Monday, October 05, 2020

Where Our Focus Ought to Be Right Now . . . And Always

Most of us take it for granted that human beings are smarter than other animals. After all, we have by far the largest brains compared to our body size of any other species, comprising, on average, two percent of our body weight. But when scientists in Germany used a series of thirty-eight tests designed to compare our innate intelligence with animals we assume are pretty smart, such as orangutans and chimpanzees, on things like spatial awareness, calculation, and causality, we performed about the same. This doesn't surprise me, actually. Having lived with a series of dogs over the course of the past three decades, I'm convinced there are times that they've pitied me as a sweet little puddin' head, lovable, but not that bright, especially when it comes to things like being aware of a rabbit hiding in the shrubbery or understanding what they want or need when they could not be communicating more clearly. 

The only area of intelligence in which the researchers found that humans surpass our ape cousins is when it comes to social learning: the ability to learn from others. As Rutger Bregman writes in his book Humankind:

Human beings, it turns out, are ultra social learning machines. We're born to learn, to bond and to play. Maybe it's not so strange, then, that blushing is the only human expression that's uniquely human. blushing, after all, is quintessentially social -- it's people showing they care what others think, which fosters trust and enables cooperation. 

That we need one another in order to take advantage of our great big brains, shouldn't surprise any early childhood educators. 

Other research, and most significantly, the Perry School Project, the longest running study of the impact of high quality preschool on the lives of children, finds that far more important than anything that can be measured by standardized testing, the traits most linked to children going on to live "successful" lives are the development of traits like "self-motivation, the ability to work well with others, and sociability." And the key thing that makes a preschool "high quality" is programs that foster trust and enable cooperation.

Too much of what passes for education today, is about the individual, about shoehorning various kinds of trivia into their brains, then patting ourselves on the back when they can regurgitate it on a test. This is why so many non-educators seem to be shrugging their shoulders about the impact of physical distancing and remote "learning": they can still continue to shoehorn so what's all the fuss? Weren't kids supposed to be sitting at their own desks, eyes forward, lips zipped anyway? I've even heard some technophilic types insisting that now is an opportunity to really figure out what kinds of shoehorning works "best" without the data being "tainted" by the distractions of social interactions.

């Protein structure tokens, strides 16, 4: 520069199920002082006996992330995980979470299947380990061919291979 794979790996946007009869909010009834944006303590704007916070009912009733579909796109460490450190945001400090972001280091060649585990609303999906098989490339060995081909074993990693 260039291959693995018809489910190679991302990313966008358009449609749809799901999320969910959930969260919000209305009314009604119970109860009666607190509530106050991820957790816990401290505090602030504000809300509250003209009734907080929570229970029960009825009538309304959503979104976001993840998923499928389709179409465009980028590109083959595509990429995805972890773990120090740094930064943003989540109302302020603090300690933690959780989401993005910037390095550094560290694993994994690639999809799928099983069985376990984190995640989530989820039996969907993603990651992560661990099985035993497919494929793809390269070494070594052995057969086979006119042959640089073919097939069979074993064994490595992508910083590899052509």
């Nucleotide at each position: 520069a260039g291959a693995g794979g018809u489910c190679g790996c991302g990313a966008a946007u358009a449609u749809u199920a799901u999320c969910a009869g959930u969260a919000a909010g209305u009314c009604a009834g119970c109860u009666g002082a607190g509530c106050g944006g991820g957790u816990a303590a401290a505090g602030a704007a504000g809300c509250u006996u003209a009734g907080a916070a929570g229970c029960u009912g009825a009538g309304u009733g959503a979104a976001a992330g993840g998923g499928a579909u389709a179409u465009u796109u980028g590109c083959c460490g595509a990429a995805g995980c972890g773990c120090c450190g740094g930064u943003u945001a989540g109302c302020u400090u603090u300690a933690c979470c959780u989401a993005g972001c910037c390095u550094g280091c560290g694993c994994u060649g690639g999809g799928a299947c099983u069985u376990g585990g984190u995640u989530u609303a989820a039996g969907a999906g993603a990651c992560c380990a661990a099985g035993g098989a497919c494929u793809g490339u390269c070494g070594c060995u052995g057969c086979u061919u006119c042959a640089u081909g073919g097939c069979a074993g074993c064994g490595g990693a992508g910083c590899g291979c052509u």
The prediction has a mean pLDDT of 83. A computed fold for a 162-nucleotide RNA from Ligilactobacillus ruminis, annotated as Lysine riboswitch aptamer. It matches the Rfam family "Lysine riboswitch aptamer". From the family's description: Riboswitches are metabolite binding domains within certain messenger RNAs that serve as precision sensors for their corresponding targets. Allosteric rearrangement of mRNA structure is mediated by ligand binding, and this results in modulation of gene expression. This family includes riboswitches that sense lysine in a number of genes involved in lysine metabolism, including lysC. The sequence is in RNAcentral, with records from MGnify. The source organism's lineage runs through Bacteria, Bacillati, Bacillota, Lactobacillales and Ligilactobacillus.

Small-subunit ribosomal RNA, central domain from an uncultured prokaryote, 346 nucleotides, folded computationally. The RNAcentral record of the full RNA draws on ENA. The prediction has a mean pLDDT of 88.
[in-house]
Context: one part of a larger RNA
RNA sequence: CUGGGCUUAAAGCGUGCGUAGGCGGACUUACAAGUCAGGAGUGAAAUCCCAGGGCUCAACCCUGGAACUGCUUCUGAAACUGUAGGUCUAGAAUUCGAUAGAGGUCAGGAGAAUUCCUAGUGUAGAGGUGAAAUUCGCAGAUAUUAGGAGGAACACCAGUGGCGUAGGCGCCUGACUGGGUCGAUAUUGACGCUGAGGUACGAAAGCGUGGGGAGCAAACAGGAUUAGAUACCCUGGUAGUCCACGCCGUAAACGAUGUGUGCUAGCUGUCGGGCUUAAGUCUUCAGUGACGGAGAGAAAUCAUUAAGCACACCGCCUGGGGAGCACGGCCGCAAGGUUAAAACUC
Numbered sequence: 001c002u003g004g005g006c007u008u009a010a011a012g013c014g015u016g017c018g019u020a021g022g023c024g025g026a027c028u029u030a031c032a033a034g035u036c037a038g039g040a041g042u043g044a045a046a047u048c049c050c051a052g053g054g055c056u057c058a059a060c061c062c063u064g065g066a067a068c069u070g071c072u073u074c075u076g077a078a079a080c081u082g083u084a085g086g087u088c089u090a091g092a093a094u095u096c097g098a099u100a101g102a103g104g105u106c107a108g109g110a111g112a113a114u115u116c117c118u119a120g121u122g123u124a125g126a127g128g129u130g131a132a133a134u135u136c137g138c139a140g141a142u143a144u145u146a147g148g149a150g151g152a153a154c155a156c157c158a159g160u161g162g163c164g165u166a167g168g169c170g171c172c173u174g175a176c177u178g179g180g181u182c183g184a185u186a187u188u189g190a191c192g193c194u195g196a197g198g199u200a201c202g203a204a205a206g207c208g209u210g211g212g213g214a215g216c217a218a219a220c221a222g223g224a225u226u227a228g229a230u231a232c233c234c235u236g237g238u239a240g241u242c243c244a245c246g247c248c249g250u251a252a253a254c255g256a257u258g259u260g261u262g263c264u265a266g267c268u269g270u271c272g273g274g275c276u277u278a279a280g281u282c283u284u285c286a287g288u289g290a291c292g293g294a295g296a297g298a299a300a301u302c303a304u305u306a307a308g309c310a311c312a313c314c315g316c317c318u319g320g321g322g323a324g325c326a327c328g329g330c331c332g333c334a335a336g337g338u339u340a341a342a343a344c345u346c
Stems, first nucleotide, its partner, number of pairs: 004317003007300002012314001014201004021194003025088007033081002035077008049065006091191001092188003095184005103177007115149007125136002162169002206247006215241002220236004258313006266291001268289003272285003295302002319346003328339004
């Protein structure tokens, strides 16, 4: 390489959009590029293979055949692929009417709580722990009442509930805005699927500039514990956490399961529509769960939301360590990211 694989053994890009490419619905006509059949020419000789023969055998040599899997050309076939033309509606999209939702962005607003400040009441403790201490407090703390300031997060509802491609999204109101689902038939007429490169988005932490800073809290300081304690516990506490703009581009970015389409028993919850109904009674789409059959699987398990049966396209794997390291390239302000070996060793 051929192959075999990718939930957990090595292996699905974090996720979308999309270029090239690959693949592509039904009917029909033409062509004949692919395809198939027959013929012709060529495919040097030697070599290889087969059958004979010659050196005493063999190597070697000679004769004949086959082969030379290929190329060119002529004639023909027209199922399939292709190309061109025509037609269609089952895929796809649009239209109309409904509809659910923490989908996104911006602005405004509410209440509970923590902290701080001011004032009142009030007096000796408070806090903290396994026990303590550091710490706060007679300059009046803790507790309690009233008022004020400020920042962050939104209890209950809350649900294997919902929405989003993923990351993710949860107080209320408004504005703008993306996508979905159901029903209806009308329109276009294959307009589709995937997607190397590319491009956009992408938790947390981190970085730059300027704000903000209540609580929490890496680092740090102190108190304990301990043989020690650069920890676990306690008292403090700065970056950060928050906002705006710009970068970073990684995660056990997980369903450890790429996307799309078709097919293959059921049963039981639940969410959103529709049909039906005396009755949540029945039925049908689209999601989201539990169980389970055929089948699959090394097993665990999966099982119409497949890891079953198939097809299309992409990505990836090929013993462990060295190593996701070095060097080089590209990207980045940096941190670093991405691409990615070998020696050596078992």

But without one another, without being able to see other people blush, without the ability to look into one another's eyes, without the information embedded in our subtle smiles, flared nostrils, or tensed muscles, we learn no better than apes. Screens are very limited in what they can convey. They make trust and cooperation far more difficult. The same for physical distancing. No wonder we're all so tired right now. We're working overtime to gather the social information we need in order to learn at full capacity.

Whether we know it or not, this is why "school" isn't working very well right now. We tend to think of our schools as places for shoehorning the old reading, writing, and 'rithmatic into their little heads, but its real value (beyond the economic value of child care) has always been the opportunity for children simply be together, to learn from one another, to practice being sociable, to cooperate, to develop the habits of working with others, to play, and to grow the trust necessary for their brains to develop to their highest potential. This is where or focus ought to be right now . . . and always.


I'm excited to announce that Teacher Tom's Second Book is now available in Australia and New Zealand as well as the US, Canada, the UK, Iceland, and Europe. And if you missed it, Teacher Tom's First Book is back in print as well. 

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